The former Ethics and Integrity Minister, Maria Matembe has lauded the National Resistance Movement-NRM party caucus for heeding to demands by citizens to stop the proposed land amendment.
On Wednesday, the NRM caucus convened in State House in Entebbe to generate consensus on the Constitutional amendment bill 2017.
The bill seeks to amend article 102(b) of the constitution to provide for compulsory acquisition of land for Government projects.
During the meeting chaired by President Yoweri Museveni, the NRM party chairperson, some of the legislators reportedly opposed the bill, saying Ugandans were not ready to receive the amendment.
As a result, the NRM caucus resolved to set up a 10 man committee led by the Vice President Edward Kiwanuka Ssekandi to advice on the amendments.
The committee will also ensure the proposed law is in line with the constitutional provisions on land.
Now, Maria Matembe, an ardent critic of Government has hailed the NRM caucus for listening to Ugandans, saying the proposed compulsory land acquisition would majorly affect the poor.
Gulu residents reject land amendment bill
Residents of Gulu Town have pledged to pressurize government to abandon the constitutional amendment bill 2017.
The bill seeks to amend article 26 of the constitution provide for the compulsory acquisition of land for government projects.
However, Gulu town residents have vowed to work with their legislators to block the proposed amendment.
Joyce Bongomin, a resident of Gulu Town, says they will mobilize themselves and lead a procession to parliament to oppose the proposed amendment.
“If it means using the tool that the Amuru people use to defend their land, we will do that. We will strip naked infront of Parliament” she stated in native Acholi language.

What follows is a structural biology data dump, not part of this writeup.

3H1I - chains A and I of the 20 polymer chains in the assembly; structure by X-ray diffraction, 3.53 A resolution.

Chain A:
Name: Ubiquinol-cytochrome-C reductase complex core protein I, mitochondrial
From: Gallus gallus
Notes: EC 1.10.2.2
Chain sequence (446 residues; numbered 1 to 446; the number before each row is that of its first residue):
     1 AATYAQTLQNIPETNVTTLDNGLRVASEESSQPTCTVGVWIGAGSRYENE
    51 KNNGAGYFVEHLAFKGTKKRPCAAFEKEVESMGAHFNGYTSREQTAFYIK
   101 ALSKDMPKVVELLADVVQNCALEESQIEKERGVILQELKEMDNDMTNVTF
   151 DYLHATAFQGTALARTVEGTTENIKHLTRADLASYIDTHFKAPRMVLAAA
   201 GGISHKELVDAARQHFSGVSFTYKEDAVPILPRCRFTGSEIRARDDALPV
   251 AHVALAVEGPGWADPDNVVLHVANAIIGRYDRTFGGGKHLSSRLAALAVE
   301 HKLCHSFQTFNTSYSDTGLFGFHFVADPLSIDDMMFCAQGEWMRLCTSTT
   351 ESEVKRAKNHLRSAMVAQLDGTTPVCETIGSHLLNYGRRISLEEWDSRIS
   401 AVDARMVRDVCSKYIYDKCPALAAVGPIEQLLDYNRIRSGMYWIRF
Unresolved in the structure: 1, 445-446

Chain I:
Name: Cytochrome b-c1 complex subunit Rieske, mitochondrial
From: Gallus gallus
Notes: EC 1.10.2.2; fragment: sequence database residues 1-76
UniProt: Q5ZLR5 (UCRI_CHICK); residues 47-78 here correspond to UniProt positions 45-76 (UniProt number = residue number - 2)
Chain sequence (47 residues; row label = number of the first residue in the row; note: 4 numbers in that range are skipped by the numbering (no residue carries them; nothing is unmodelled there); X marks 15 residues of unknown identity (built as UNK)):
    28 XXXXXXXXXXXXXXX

She was speaking during a consultative meeting held by opposition politicians at Kaunda Grounds led by Winnie Kizza, the Leader of the Opposition in Parliament.
During the meeting, the legislators distributed copies of the proposed law to residents.
Christopher Opiyo Ateker, a member of the ruling National Resistance Movement party, says there is no doubt that residents are opposed to the proposed bill, adding that they will use their consensus to block the amendment.
Moses Abonga, a resident of Laroo division, says they will cooperate with the legislators to frustrate the land amendment should government fail to consider the concerns of ordinary citizens.
Winnie Kiiza, the Leader of Opposition in Parliament, said they have met overwhelming discontent over the bill throughout their consultations in various parts of the country.
Allegations of serious human rights abuses have emerged from the ongoing land survey for the establishment of Amuru Sugar Works in Amuru district.
The project affected persons allege that the survey has thrown them into great pain, unexpected panic and suffering.
Some widows in the area claim that their land has been forcefully grabbed by powerful neighbours while others accuse Lands ministry officials of engaging in harmful propaganda to persuade them into surrendering their land.
The Police personnel deployed to oversee security of the people in the area are also being accused of intimidation, arbitrary arrests, mounting illegal checkpoints, instituting night curfews and mistreatment of residents.
The exercise taking place in Bombay and Payot villages in Kololo area began on August 14th leaving several men and women in hiding for fear of being arrested.
43-three-year-old Grace Aber, a widow with seven orphans, accuses Police of superintending the grabbing of her only piece of land donated to her by Patrick Omony Canogura in 2016.